Tuesday, March 13, 2018

Dersu Uzala (1975 film)



Based on the memoir by Vladimir Arsenyev, Dersu Uzala is the story of a man exploring a region where he later meets a guide who would help him explore the region as they would also endure harsh conditions in order to survive. Directed by Akira Kurosawa and screenplay by Kurosawa and Yuri Nagibin, the film is a look into two ideals that collide where a man tries to maintain a way of life as well as deal with changes in the world. Starring Maxim Munzuk and Yury Solomin. Dersu Uzala is a grand yet evocative film from Akira Kurosawa.

The film revolves around an explorer who reflects on his journey in exploring the Ussuri region in 1902 where he meets a guide who would show him this world as they would become friends. It’s a film that play into two men from different worlds and ideologies who work together as they endure all sorts of things as well as being in an environment that is unpredictable but also exhilarating. The film’s screenplay by Akira Kurosawa and Yuri Nagibin is largely told in a reflective manner by Captain Vladimir Arseniev (Yury Solomin) who arrives at a site where a new village is being built as he asks for the burial site of his old friend in the titular character (Maxim Munzuk) whom he had met eight years earlier where Captain Arseniev was leading an expedition in the Ussuri region with some soldiers. They would bump into Uzala who is this Goldi guide who knows the region and its surroundings better than anyone where he manages to win over Captain Arseniev and his entourage despite his eccentric ideas.

The film’s structure is separated mainly into two halves as the bulk of the first half is about the 1902 expedition where Captain Arseniev and his small band of soldiers trek through the woods and rivers in the Ussuri region where they’re to survey the land of Shkotovo. The second half is mainly about the 1907 expedition where Captain Arseniev and a new and somewhat expanded entourage survey the land including its mountains during the course of a year. Captain Arseniev would reunite with Uzala as the two don’t just renew their friendship but also go into more adventures yet would endure some challenges such as some mysterious myths that Uzala believes as well as an encounter with a Siberian tiger that would change everything.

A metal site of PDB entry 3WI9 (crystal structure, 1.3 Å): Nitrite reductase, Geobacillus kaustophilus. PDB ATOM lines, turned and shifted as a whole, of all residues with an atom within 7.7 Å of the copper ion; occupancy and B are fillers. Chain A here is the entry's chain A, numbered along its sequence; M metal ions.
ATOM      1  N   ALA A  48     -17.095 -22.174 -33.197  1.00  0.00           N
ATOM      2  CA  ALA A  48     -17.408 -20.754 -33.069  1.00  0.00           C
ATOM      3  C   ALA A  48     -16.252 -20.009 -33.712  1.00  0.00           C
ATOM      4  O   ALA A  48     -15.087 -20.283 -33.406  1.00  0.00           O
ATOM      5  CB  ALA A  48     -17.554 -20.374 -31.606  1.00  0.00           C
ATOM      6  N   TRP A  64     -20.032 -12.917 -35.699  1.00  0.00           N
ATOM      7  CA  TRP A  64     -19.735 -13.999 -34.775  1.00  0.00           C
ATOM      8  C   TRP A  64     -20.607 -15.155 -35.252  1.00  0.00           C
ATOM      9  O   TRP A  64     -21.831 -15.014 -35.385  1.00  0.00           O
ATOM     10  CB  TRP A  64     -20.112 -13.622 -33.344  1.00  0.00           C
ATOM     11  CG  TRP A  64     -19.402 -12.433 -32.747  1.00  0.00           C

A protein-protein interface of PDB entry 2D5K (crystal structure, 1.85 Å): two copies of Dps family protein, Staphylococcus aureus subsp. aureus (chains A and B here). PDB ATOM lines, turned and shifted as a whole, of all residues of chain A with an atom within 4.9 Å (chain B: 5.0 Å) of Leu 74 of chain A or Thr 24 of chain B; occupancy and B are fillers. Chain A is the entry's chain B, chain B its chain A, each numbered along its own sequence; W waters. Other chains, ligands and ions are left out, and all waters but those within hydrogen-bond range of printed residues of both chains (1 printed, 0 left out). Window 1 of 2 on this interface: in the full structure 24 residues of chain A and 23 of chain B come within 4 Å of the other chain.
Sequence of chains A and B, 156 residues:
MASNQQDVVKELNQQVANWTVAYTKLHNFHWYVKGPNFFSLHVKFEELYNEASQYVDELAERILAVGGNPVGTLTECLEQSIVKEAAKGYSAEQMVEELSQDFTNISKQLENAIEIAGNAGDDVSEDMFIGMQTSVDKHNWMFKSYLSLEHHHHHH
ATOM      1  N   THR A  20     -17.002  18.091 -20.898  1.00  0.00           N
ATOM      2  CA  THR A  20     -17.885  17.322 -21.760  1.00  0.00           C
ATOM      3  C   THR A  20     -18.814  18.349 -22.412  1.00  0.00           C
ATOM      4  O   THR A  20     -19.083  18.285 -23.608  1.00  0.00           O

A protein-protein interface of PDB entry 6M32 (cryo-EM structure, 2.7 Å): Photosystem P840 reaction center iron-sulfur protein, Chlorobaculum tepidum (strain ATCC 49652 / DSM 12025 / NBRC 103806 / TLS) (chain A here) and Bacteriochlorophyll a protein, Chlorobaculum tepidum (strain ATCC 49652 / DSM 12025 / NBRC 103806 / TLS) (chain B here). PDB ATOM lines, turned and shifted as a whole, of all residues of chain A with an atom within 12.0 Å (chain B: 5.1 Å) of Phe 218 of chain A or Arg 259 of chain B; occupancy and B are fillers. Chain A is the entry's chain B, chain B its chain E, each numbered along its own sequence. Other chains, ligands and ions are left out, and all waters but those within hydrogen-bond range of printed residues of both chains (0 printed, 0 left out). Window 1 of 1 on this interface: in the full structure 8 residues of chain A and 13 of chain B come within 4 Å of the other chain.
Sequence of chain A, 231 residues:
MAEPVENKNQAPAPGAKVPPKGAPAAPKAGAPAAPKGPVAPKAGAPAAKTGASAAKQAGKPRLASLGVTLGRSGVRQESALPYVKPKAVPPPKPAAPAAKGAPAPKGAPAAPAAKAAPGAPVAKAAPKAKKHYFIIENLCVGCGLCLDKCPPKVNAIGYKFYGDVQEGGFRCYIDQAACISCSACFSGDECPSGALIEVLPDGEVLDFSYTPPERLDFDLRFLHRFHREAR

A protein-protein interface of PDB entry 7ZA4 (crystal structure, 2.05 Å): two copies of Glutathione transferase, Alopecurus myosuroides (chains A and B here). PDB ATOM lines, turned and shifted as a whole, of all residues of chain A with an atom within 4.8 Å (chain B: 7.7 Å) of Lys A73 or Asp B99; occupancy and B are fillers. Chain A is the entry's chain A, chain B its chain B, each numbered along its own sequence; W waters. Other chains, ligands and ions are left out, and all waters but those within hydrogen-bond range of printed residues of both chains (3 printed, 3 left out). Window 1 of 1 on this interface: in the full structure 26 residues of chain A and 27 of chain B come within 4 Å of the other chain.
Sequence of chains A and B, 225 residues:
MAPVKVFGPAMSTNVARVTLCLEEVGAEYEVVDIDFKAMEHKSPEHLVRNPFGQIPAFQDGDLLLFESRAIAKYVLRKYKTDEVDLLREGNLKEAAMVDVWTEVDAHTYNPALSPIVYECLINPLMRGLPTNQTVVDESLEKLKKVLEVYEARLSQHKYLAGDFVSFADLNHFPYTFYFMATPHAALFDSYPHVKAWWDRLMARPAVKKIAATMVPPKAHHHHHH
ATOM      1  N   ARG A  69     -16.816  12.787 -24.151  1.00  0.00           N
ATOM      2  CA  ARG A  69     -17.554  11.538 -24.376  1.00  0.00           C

Kurosawa’s direction is definitely intoxicating as it is shot on location at the Russian Far East wilderness with a few shots at a studio in Moscow. For the entirety of the film, there are no close-ups in the film as Kurosawa aims for shots isn’t just about the scope of the locations but also for the characters to deal with their surroundings. Shot on 70mm film, Kurosawa would emphasize on wide and medium shots for the locations as well as shooting the actors at a location where they are having a conversation or look into where they’re at in the forest. There are some carefully-crafted compositions that Kurosawa would make in how he builds up the friendship between Captain Arseniev and Uzala as it starts off with a sense of curiosity from the former towards the latter. Even as Uzala is a man that doesn’t know much about the outside world as he’s more in tune with nature and its surroundings. Yet, he is someone that Captain Arseniev and his team need to know where they’re going as there’s a major sequence during the film’s first half where Captain Arseniev and Uzala deal with intense snowy winds and the only way to survive was to make a camp out of grass. It’s a moment where the two realize their worth to each other as the first half of the film ends when Uzala politely declines Captain Arseniev’s invitation to visit the latter’s home in the city.